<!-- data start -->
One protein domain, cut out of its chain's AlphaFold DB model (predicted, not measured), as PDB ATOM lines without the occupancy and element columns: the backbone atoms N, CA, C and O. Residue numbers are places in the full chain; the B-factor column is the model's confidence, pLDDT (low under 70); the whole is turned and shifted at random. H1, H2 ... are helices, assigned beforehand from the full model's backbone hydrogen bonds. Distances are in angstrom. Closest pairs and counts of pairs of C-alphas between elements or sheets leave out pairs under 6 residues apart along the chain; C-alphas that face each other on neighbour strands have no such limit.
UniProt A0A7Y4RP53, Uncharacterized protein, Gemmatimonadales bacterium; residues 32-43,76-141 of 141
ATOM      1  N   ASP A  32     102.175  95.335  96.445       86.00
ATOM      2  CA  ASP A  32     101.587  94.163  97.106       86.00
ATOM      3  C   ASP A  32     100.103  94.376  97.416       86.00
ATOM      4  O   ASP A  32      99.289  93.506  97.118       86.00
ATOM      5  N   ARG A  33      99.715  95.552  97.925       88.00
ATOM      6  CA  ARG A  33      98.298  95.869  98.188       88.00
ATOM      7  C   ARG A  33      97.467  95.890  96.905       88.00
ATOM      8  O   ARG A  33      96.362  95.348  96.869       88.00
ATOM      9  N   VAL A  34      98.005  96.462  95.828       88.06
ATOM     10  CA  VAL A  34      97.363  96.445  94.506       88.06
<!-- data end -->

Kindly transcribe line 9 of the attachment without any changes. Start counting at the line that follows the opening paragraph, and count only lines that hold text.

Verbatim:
ATOM      8  O   ARG A  33      96.362  95.348  96.869       88.00